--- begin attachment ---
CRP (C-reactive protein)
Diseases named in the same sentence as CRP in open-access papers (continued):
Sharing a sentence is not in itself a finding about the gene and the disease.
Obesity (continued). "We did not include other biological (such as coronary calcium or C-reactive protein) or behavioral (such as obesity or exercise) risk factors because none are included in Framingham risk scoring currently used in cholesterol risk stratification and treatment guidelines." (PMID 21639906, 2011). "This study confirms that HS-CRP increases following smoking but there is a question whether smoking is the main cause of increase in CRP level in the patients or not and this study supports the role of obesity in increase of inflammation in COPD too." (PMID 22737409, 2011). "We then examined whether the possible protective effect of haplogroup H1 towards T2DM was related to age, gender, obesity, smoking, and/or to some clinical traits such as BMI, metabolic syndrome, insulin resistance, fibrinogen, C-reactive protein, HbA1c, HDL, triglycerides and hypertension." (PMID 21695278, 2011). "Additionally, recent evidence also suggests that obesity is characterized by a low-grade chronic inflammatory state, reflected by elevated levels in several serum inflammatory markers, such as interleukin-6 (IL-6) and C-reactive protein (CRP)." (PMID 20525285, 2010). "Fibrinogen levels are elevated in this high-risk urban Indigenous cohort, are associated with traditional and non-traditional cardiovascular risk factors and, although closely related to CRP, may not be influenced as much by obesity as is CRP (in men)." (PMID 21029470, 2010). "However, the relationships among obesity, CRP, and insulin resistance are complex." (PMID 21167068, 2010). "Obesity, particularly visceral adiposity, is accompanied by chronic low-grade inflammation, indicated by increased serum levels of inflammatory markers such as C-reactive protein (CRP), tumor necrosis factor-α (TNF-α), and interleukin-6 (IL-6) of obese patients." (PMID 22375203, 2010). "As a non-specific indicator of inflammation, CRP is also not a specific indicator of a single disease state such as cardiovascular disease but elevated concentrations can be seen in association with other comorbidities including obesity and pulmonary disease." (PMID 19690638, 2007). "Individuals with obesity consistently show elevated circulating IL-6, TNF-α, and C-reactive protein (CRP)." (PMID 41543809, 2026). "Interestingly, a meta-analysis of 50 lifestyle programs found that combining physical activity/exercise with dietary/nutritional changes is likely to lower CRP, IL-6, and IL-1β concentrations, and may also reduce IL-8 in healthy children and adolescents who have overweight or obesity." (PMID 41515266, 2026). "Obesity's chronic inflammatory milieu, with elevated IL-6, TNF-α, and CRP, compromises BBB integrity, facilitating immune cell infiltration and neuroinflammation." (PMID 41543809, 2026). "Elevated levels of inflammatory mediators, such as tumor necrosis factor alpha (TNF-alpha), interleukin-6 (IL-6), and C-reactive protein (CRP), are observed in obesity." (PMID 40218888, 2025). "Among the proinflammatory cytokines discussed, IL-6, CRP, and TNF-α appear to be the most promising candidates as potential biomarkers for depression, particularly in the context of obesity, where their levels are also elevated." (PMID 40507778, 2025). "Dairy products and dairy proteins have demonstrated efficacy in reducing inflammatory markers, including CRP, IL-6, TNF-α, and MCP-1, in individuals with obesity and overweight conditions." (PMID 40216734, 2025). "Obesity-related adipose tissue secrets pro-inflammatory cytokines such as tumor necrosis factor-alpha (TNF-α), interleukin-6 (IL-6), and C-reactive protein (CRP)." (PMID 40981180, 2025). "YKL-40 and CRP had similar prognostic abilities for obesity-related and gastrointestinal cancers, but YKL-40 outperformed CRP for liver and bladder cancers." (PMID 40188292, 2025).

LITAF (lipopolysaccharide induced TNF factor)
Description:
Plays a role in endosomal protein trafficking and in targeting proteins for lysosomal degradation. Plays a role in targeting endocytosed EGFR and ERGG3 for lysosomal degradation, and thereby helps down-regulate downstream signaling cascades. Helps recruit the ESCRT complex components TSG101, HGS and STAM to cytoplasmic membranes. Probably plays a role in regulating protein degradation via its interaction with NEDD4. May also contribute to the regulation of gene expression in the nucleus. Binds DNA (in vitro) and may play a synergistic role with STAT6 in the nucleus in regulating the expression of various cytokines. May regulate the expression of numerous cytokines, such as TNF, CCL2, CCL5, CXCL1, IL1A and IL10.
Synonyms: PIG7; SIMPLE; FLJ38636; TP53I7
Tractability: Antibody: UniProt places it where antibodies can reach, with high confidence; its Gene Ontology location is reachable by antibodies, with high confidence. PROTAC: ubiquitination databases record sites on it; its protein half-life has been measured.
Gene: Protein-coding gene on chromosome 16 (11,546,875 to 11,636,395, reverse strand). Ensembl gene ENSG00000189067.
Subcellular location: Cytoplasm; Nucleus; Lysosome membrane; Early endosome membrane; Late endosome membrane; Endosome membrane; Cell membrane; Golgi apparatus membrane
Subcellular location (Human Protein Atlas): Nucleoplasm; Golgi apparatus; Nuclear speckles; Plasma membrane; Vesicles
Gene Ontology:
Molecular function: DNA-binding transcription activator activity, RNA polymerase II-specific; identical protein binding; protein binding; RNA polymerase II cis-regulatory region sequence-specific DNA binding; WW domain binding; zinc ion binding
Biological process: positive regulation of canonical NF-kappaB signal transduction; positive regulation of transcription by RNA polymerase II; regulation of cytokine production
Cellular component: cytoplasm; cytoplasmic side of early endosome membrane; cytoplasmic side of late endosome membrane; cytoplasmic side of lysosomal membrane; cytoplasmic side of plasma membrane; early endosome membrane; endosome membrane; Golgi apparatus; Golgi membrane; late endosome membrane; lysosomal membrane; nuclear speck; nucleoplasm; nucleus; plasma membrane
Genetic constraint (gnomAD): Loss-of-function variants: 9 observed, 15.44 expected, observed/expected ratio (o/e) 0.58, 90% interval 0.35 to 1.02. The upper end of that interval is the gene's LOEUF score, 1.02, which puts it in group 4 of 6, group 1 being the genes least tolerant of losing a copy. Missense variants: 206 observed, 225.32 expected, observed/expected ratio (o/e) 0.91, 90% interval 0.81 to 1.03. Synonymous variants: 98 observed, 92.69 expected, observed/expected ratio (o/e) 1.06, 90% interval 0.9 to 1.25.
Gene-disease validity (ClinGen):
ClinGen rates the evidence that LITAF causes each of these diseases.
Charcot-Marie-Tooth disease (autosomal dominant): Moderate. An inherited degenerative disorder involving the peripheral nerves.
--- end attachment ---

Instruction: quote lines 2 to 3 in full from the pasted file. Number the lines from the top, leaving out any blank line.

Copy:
Diseases named in the same sentence as CRP in open-access papers (continued):
Sharing a sentence is not in itself a finding about the gene and the disease.